President’s Letter – June 2015

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I begin this month’s comments with an appeal.

If you have some interesting things to say why not write something for future editions of the IHPE newsletter? I know there is a vast amount of expertise out there and I also know that we’d all benefit from learning from you, the members. Please think about creating a contribution to the newsletter . The deadline for the next issue is 31st July. I look forward to reading what you produce.

On another not, I see that there is an article in this edition about menstrual hygiene. It stirred some memories for me:

This article stirred some memories for me, from when I visited some Dogon villages in Mali, and saw the ‘menstrual huts’ where women are essentially confined once a month. At least, that was how I initially saw it. Then I came to realise that it’s never that simple. The women were complicit in that temporary incarceration. For them, it wasn’t so much about being ‘banished’ by the men, but rather having a space to protect their dignity. That’s particularly important, perhaps, when you live in a dry, dusty, barren village, built into rock, where the temperatures barely drop below 40 Celsius, and where you work all day in the fields, and where everybody knows everyone. Being able to ‘escape’ that once a month when they are often in pain is not something those particular women necessarily find troublesome.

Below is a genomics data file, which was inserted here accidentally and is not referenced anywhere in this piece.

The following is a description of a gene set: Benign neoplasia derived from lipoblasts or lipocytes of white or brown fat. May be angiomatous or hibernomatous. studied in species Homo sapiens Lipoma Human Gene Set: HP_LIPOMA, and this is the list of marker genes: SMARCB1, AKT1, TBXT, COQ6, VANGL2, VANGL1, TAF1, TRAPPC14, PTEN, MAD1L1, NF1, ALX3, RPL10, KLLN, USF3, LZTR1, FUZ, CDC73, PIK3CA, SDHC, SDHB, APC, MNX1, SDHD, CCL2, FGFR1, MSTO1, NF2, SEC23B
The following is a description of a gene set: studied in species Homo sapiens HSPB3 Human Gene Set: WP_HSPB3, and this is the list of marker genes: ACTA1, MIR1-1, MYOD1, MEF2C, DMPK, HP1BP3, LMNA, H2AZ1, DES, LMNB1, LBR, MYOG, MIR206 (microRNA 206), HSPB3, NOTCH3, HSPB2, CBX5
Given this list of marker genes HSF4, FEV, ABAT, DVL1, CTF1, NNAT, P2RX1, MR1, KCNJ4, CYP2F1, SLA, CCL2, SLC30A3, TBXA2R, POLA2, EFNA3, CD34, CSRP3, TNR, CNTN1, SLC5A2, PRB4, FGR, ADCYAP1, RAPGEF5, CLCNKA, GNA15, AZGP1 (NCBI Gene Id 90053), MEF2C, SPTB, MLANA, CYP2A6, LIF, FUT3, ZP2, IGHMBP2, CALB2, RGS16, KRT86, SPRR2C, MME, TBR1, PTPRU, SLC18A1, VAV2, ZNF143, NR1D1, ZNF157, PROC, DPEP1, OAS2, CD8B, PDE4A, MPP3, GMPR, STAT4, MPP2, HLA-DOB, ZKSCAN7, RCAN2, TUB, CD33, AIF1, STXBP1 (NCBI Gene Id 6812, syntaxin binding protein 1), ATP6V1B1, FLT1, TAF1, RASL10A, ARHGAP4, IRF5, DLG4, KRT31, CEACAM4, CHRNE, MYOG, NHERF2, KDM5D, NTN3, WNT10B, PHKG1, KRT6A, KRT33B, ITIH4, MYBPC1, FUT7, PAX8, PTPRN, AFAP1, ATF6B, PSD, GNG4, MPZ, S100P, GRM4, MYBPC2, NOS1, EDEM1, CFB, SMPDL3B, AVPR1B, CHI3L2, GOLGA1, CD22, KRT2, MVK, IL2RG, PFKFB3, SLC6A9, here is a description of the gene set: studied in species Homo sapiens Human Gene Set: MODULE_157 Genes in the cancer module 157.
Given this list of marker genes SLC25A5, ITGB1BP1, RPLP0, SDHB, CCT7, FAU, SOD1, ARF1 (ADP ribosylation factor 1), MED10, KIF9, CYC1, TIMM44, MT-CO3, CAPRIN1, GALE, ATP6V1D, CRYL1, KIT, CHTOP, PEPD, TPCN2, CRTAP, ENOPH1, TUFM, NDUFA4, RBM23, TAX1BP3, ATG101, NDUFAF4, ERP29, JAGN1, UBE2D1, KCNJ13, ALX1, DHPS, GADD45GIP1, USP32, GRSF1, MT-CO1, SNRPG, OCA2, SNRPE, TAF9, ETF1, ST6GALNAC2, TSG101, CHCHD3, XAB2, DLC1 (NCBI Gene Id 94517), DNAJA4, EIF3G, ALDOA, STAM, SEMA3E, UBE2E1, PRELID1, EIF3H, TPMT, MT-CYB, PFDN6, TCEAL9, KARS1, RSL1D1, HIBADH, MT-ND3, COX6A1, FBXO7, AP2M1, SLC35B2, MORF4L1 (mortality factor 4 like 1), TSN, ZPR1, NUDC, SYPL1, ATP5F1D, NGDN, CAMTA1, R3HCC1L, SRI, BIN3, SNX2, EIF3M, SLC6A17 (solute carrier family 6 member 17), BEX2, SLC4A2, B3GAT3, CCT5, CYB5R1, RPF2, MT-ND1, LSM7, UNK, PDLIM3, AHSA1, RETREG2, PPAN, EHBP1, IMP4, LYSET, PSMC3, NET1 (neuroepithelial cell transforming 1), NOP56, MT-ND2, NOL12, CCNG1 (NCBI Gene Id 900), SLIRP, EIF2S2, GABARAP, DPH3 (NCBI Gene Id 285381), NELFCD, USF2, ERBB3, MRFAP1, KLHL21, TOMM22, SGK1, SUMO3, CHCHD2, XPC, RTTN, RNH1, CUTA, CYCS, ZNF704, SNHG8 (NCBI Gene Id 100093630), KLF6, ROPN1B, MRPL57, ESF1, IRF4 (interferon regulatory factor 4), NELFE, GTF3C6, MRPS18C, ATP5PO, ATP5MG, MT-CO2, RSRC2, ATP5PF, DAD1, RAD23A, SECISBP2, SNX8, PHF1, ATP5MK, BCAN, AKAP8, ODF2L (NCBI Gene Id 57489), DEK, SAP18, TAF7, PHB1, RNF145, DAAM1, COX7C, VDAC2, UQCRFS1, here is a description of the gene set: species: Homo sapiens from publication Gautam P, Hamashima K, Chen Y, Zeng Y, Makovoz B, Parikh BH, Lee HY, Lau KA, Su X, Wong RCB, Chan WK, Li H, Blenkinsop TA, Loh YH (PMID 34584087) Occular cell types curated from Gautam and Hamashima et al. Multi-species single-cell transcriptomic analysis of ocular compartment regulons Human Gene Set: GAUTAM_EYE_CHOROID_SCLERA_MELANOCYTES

It also made me think about a story I read not too long ago about a man in India who did not understand menstruation, despite being married, until one day he saw his wife rinsing out rags, and this started a difficult conversation.   He was shocked what she had to do because he said that he would not use those rags to clean his scooter, and he used his last few rupees to buy a disposable towel for his wife. But he did more than that. He spent years trying to figure out a way to make cheap sanitary products.  His family almost disowned him because they thought that he was insane and perverse.   He persevered.  He invented a machine which can be easily made, which then makes thousands of clean towels for a fraction of the cost of the big brands.  Villages all over India now benefit from this. Each machine employs ten women, making 250 pads a day. It is estimated that each machine will result in 3000 women being introduced to using sanitary towels. Arunachalam Muruganantham, I salute you. A man with little education, but the desire to do the right thing by his fellow citizens.  And, I repeat, a man. A man who cares. Menstrual hygiene, to me, is not exclusively a women’s problem. It’s an issue for all of us.  It’s about human dignity, health, and respect.  It really doesn’t matter who solves a problem.  It matters that it is solved.”

 

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